At the Intersection of Faith and Culture

Donald Trump’s remarks concerning John McCain’s status as a “war hero” elicited much hand-wringing from both his fellow Republicans as well as from Democrats.

However, the truth is that the reasoning that proceeds directly from the premise that someone fought in war to the conclusion that he is a war “hero” is illicit. As for those who for nearly 50 years have been denouncing the Vietnam War as both “immoral” and “unjust,” but who now sing praises to McCain and other ‘Nam vets, matters are even more troublesome.

First, at the peak of the war, Martin Luther King, Jr. exemplified the left’s view when he charged his country with being “the greatest purveyor of violence” in the world because of its actions in Vietnam.

It’s difficult to see how the legions of American soldiers without whom there could’ve been no war can be anything other than war criminals given this assessment of the bloody conflict in ‘Nam.

Second, to avoid this conclusion, many of the war’s critics—like the critics of the wars in Iraq and elsewhere—excuse the “immoral” and “unjust” conduct of the troops by chalking it up to their ignorance or helplessness: The soldiers were “lied to” by their government, they say, or they were “just following orders.”

This line, however, gives rise to new challenges:

Soldiers entering combat jeopardize their lives. They leave their families and loved ones behind, potentially forever. They also consent to take as many lives, to shed as much blood, to destroy as much property, as their commanders deem necessary for victory.

When it comes to a decision as momentous as this, a decision that could come at the cost of everything—including, potentially, one’s own soul—it is the height of recklessness for anyone faced with it to accept the word of another, particularly that of the government.

In other words, all soldiers should exhaust themselves scrutinizing “what they’ve been told,” especially when it is the government that is the source. If at all possible, they should make sure that they aren’t being deceived.

As far as following commands is concerned, this is the old Nuremberg defense. No Commander-in-Chief has the authority to command anyone to act criminally. Such commands, then, are, ultimately, nothing of the sort. Thus, the “I was just following orders” defense is no defense at all, for these are not, and cannot be, legitimate orders.

Soldiers can no more exempt themselves from the charge of wrong-doing by way of appealing to obedience than can mafia hitmen do so.

Tellingly, those who seek to excuse American soldiers who fought in “immoral” and “unjust” wars never think to rely upon these same sorts of arguments when it comes to, say, Nazi soldiers. But if the arguments work in the one case, then they must work in the other. And if they don’t persuade in the one case, then they don’t persuade in the other.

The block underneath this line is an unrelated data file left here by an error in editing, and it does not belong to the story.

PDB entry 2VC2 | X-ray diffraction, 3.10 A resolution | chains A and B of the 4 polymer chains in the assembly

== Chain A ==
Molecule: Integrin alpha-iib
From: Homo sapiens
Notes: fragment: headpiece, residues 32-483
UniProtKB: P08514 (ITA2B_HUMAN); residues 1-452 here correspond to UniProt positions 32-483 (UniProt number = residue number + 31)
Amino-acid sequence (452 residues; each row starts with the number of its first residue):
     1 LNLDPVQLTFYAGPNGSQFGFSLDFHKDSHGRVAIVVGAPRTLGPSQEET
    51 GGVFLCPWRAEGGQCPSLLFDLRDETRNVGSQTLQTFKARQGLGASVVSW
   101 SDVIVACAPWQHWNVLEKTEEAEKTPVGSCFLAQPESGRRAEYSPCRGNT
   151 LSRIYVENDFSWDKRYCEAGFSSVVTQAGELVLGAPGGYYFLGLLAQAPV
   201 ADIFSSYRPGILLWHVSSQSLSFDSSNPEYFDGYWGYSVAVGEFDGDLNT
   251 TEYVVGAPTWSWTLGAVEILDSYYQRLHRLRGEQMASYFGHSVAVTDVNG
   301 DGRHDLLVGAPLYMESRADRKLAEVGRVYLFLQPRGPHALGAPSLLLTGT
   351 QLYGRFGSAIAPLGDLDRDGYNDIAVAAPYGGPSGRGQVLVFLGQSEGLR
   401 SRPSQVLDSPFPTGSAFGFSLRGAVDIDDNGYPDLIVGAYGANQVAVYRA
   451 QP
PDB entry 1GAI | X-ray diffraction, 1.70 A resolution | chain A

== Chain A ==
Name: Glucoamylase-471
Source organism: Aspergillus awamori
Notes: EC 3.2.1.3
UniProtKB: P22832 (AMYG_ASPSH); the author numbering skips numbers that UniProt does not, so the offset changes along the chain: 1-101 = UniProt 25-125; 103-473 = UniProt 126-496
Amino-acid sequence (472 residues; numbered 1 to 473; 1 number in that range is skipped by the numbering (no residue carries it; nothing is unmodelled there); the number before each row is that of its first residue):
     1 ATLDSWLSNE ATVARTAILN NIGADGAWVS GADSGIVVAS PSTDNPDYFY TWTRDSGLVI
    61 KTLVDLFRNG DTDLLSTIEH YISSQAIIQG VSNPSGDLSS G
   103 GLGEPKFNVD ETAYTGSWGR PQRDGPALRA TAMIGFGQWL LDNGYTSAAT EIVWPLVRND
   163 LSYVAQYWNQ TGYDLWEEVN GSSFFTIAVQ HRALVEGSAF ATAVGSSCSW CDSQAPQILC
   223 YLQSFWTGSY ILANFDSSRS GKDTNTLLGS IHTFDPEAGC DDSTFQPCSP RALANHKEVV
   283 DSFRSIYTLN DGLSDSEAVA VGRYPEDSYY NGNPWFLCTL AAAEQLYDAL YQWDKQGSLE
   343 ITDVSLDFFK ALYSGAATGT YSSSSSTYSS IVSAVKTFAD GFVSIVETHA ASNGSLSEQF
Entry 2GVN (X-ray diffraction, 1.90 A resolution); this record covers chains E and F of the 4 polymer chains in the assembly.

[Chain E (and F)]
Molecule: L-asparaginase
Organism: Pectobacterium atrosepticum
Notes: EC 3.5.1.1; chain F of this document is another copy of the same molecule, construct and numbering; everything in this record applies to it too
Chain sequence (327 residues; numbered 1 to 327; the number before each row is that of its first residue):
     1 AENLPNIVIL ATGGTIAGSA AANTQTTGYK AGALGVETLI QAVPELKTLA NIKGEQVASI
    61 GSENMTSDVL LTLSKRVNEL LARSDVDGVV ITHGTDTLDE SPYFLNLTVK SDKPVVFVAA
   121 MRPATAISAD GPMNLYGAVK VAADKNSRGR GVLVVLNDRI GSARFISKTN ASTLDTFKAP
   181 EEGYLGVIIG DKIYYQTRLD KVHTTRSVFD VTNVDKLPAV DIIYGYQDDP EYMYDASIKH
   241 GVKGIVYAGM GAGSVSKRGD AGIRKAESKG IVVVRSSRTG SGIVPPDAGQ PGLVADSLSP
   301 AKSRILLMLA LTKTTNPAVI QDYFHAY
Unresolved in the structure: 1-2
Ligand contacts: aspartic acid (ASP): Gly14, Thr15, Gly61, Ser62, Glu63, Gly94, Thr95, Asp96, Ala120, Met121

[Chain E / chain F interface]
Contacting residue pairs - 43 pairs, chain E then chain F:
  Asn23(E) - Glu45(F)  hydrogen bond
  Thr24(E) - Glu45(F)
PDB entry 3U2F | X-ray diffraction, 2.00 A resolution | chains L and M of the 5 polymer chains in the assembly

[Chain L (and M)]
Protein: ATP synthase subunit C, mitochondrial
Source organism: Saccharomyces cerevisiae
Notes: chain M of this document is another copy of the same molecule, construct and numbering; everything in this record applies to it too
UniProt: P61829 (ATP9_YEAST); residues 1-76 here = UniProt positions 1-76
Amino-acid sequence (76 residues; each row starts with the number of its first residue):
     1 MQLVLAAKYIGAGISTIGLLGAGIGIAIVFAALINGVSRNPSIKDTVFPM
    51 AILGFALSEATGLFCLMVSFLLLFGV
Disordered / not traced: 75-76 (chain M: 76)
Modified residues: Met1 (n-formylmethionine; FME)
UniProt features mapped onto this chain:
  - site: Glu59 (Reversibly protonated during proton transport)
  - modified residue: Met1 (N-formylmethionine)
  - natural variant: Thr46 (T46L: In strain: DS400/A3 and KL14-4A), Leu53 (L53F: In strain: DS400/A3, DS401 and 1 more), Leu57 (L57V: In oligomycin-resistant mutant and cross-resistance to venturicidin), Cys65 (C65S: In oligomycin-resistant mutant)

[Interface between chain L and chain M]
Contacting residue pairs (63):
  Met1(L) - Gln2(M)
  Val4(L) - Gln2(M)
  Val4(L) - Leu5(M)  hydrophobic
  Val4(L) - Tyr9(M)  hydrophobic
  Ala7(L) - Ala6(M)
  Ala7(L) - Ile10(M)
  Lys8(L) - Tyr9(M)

Thirdly, Professor Chris Gazarra, an English instructor and colleague of mine, suggested that it’s possible to distinguish the character of those who participate in a cause from the nature of the cause itself. So, though (say) the Vietnam War is “immoral” and “unjust,” those American soldiers who fought in ‘Nam can still be credited with having conducted themselves heroically and honorably.

This may be a possibility, but, on its face, this position gives rise to multiple paradoxes:

For starters, it implies that eminently virtuous human beings—for heroism and honor belong to the best of the best—can nevertheless be “the greatest purveyors of violence in the world,” criminals responsible for the most vicious of actions.

Moreover, consistency demands that if American soldiers who fight in “immoral” and “unjust” wars nevertheless deserve to be commended for their heroism and honor, then Nazis, Al Qaeda, ISIS, and other non-American soldiers who fight for “immoral” and “unjust” causes could be equally deserving of commendation.

Yet what this in turn suggests is that if Nazi soldiers and Islamic State militants conduct themselves heroically and honorably, then, since bravery and honor aren’t just virtues, but the greatest of virtues, in aiming to kill them, America’s military aims to kill, not the vicious, but the virtuous!

Fourthly, even if we assume that the Vietnam War was morally righteous and just, why assume that those Americans who fought in it are, ipso facto, war heroes?

A hero is a person with the virtue of courage. As Aristotle noted in his classic analysis of courage, a genuinely courageous person, i.e. one who habitually acts courageously and delights in doing so, is neither a person who simply surmounts fear nor, much less, one without fear. Rather, a courageous person acts in spite of his fear, yes. But he is also distinguished on account of his wisdom, for he knows what he should fear and how he should do so.

In contrast, the reckless person, who is not infrequently confused with the courageous person, is ignorant of the proper object of fear. He knows not what he should fear, when he should fear it, and the extent to which he should fear it. The reckless person may act courageously or heroically on occasion—in this regard, he is no different from the cowardly person who is not beyond doing the same—but he is not a courageous person.

If soldiers are simply following orders, or if they are deceived, then they are in a state, not of knowledge, but of ignorance. But knowledge, as Aristotle notes, is a prerequisite of virtue generally, and courage specifically. No knowledge, no virtue.

This is not the final word, but given the prize virtue that is courage, it is worth thinking about.

And by the way: Aristotle served in the military.



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